Another fascinating online dance event coming up from DANSOX: International choreographer, Kim Brandstrup, currently one of two Director’s Fellows at New York University’s Center for Ballet and the Arts (CBA) for 2019/20, will give the lecture, Hearing Footsteps – the ear and the audible in dance and choreographic practice, with practical demonstration from dancers, Estela Merlos and Thomasin Gulgec.

This event will be added to the Jacqueline du Pré Music Building’s YouTube channel from Wednesday 9th December. Watch this and more on the DANSOX playlist.

Celebrate the new book from distinguished dance scholar Mark Franko with this online book launch hosted by DANSOX and hear Professor Franko discussing his work. Many DANSOX supporters have enjoyed his ongoing research for this book on previous occasions; you can read Susanna Reece’s account of his 2015 stimulating lecture The Fascist Legs of Serge Lifar about his emerging research here. The Fascist Turn in the Dance of Serge Lifar: Interwar French Ballet and the German Occupation is the latest publication in the prestigious series Oxford Studies in Dance Theory.

You will be able to find this event online on the DANSOX Playlist of the JduP YouTube Channel here from Tuesday 24th November.

You can purchase a copy of Professor Franko’s book online from Oxford University Press Academic here.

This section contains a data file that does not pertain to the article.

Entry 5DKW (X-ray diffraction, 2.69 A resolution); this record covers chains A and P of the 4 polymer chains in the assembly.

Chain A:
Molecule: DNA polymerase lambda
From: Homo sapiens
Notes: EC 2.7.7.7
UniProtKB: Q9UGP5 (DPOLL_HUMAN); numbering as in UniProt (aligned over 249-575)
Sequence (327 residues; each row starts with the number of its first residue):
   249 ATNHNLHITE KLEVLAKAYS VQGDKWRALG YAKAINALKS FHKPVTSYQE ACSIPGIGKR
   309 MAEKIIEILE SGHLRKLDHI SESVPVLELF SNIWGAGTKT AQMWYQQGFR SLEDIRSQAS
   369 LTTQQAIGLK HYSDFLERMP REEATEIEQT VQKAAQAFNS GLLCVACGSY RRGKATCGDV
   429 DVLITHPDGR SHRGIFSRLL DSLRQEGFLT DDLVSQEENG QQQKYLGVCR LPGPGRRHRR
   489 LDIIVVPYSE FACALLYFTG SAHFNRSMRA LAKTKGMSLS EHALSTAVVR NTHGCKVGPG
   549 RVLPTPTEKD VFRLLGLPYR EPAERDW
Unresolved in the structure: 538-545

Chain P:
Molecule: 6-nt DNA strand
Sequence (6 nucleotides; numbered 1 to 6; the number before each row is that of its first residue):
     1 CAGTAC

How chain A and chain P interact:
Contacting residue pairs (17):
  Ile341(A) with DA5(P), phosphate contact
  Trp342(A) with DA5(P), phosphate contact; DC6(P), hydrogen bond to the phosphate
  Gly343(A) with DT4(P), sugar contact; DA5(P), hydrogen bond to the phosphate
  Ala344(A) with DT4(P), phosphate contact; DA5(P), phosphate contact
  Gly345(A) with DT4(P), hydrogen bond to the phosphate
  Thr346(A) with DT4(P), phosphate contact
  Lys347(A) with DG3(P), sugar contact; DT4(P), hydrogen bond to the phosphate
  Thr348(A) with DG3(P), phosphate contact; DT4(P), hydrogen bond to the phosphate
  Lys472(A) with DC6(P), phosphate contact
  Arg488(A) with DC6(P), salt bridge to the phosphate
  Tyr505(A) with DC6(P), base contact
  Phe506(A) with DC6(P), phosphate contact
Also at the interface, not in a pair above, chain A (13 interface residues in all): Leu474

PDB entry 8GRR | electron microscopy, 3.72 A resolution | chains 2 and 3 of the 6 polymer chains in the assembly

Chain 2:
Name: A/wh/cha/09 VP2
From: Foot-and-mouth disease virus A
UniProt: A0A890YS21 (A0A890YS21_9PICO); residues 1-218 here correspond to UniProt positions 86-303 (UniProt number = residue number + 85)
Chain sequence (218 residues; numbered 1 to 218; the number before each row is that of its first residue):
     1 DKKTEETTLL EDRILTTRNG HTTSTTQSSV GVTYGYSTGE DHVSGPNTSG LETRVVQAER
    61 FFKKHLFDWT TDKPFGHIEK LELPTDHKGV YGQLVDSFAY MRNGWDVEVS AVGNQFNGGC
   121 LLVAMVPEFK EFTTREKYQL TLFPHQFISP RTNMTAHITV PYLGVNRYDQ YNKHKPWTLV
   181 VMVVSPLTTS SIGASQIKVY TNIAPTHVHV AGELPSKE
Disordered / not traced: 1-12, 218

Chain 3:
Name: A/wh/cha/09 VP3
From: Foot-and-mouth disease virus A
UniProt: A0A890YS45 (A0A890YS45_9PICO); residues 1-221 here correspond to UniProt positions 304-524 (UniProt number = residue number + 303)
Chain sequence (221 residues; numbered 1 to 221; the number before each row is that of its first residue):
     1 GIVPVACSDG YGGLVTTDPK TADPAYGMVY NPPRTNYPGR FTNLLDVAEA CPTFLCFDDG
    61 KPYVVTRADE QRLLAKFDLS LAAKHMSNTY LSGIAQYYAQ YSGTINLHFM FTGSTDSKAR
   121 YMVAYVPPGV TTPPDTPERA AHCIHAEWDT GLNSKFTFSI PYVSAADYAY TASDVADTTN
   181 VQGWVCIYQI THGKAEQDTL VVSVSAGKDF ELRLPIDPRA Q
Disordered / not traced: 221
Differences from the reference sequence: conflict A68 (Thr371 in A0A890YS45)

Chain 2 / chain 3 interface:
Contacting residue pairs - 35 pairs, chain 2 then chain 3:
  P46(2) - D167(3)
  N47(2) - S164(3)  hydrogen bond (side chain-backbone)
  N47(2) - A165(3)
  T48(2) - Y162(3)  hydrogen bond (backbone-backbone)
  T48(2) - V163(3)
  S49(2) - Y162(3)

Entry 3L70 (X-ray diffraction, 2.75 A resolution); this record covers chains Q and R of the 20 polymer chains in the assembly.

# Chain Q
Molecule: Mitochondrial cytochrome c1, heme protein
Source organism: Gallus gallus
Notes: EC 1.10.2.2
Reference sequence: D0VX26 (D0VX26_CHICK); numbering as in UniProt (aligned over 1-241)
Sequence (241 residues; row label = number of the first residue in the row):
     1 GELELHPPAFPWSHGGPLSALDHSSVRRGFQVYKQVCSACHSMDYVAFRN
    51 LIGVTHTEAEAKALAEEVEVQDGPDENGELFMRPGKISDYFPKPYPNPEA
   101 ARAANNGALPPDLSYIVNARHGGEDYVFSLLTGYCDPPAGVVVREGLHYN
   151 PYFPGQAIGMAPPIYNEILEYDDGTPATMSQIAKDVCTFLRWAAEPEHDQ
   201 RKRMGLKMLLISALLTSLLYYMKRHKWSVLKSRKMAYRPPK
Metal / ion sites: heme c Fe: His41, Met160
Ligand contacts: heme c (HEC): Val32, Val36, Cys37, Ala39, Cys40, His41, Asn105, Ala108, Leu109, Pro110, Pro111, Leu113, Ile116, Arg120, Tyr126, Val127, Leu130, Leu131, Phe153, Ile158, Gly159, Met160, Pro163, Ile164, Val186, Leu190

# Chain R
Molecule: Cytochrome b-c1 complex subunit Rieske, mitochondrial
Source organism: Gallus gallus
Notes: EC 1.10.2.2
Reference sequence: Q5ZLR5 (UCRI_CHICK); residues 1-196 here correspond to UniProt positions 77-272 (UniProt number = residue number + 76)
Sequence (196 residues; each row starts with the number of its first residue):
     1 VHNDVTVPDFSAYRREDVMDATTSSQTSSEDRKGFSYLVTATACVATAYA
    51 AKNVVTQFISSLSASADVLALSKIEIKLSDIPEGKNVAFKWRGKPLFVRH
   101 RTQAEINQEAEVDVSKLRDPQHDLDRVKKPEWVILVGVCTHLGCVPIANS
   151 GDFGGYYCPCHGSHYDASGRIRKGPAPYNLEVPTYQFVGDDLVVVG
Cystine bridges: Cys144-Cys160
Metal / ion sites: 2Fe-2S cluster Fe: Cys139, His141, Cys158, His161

“Modern dance is a bottomless pit of possibilities and I have only scratched the surface” (Paul Taylor)

This year’s DANSOX Summer School was, of course, conducted online. At a time when the coronavirus has made us acutely aware of our bodily fragility, I was particularly struck by a focus on the corporeal in these seven lectures, the first two concentrating on American choreographer Paul Taylor, the second of which is discussed in detail here. All of the lectures remain available on YouTube via the St Hilda’s website.

I must confess to not having heard of Taylor – but was relieved to hear from the webinar that followed that I was not alone. As well as Alastair Macauley’s guest lecture, I highly recommend his obituary of Taylor in the New York Times – the comments are a joy to read and show how highly regarded Taylor was in his native land. (more…)

The second DANSOX summer school was a triumph. Delivered remotely in the middle of a pandemic that has driven theatrical and academic activities online, it was a wonderful opportunity for an international audience to enjoy seven pre-recorded lectures on dance by practitioners, early career researchers, and a leading dance critic. The programme fell into two halves: a two-lecture memorial to Paul Taylor, followed by five lectures investigating the inter-textual and interdisciplinary nature of dance, and a concluding live Webinar on Zoom chaired by Professor Sue Jones.